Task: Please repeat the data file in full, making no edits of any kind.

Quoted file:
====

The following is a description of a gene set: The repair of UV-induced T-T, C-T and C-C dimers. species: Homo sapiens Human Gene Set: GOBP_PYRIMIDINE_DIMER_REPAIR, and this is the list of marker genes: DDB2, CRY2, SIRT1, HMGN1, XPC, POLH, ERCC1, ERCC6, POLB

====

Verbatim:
The following is a description of a gene set: The repair of UV-induced T-T, C-T and C-C dimers. species: Homo sapiens Human Gene Set: GOBP_PYRIMIDINE_DIMER_REPAIR, and this is the list of marker genes: DDB2, CRY2, SIRT1, HMGN1, XPC, POLH, ERCC1, ERCC6, POLB